US manufacturer develops heat pump for cold climates


Johnson Controls is developing residential heat pumps for cold climates, under the US Department of Energy's Cold Climate Heat Pump Challenge.

The US heating tech manufacturer currently offers two residential heat pumps that meet the US Northeast Energy Efficiency Partnerships (NEEP) Cold Climate Air Source Heat Pump specification – the York YZV and York HMH7. The cold climate heat pumps operate at temperatures up to -15 C and have a heating season performance factor (HSPF) of up to 10.5 and a coefficient of performance (COP) at -15 C above 2.

“In the coming years, we’ll have heat pumps that maintain full heating capacity at 5 F and efficiently heat spaces down into negative temperature territory,” Mark Lessans, senior director of sustainability and regulatory affairs, at Johnson Controls told pv magazine. “This level of performance will be critical to maintaining a clean, resilient grid during winter peak periods.”

Under the Cold Climate Heat Pump Challenge, the company will develop and commercialize heat pumps for temperatures equal to or below -29 C. While the York YZV and York HMH7 use R-410A refrigerant, the next-generation heat pumps will use R-454B. Lessans claimed that this “will cut the global warming potential (GWP) of the refrigerant by nearly 80%.”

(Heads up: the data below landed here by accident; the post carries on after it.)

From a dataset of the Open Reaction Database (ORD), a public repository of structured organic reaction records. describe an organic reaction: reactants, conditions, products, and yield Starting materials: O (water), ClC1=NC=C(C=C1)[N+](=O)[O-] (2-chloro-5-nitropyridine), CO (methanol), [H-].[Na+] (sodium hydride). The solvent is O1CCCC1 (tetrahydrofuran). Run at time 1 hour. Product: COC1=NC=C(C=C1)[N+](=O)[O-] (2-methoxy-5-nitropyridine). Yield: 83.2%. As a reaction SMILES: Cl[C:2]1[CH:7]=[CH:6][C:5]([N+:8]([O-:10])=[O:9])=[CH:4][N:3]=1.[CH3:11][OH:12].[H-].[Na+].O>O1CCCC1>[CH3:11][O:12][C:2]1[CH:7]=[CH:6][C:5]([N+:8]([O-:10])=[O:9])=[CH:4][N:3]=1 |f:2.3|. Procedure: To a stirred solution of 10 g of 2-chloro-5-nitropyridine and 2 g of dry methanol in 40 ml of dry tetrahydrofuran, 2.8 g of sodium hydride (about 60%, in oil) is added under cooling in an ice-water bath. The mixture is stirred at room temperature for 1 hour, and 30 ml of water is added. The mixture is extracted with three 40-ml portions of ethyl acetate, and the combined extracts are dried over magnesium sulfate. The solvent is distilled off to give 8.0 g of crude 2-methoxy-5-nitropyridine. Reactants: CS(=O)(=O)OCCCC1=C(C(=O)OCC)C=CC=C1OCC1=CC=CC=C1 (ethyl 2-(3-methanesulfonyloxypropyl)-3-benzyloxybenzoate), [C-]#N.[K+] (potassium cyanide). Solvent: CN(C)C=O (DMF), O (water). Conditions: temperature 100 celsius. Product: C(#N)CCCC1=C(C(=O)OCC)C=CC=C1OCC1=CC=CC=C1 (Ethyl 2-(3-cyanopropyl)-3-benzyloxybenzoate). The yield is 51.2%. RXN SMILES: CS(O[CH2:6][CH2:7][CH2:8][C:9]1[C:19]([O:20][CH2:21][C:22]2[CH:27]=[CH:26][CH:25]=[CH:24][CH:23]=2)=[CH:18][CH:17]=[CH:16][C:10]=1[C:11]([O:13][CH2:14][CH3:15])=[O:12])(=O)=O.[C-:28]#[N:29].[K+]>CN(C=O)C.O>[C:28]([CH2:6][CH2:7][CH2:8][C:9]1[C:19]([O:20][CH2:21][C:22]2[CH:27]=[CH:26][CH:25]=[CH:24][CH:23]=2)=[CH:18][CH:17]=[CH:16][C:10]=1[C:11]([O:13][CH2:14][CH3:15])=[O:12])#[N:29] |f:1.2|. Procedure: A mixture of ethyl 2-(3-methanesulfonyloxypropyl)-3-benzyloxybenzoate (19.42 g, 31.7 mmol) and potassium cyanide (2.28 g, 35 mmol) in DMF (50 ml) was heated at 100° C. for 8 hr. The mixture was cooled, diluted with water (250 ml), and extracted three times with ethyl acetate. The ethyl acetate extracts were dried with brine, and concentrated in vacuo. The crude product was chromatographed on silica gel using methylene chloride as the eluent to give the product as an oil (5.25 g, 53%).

Popular content

The company said it hopes the cold-climate heat pumps will be certified to AHRI Standard 1380. Lessans said that this “will enable utilities and aggregators to ask connected heat pumps to reduce power consumption to 70%, 40%, and shut-off, depending on the level of curtailment needed.” Heat pumps that successfully pass the challenge will have to provide such grid-interaction services.

US-based Carrier and Ireland-based Trane Technologies have also developed prototypes for the field-testing phase of the challenge. Lennox was the first manufacturer to successfully develop a prototype, winning the Cold Climate Heat Pump Challenge in June 2022.

*This article was amended on 30/12/2022 to reflect that Lenox was the first heat pump manufacturer to meet the Cold Climate Heat Pump Challenge.

This content is protected by copyright and may not be reused. If you want to cooperate with us and would like to reuse some of our content, please contact: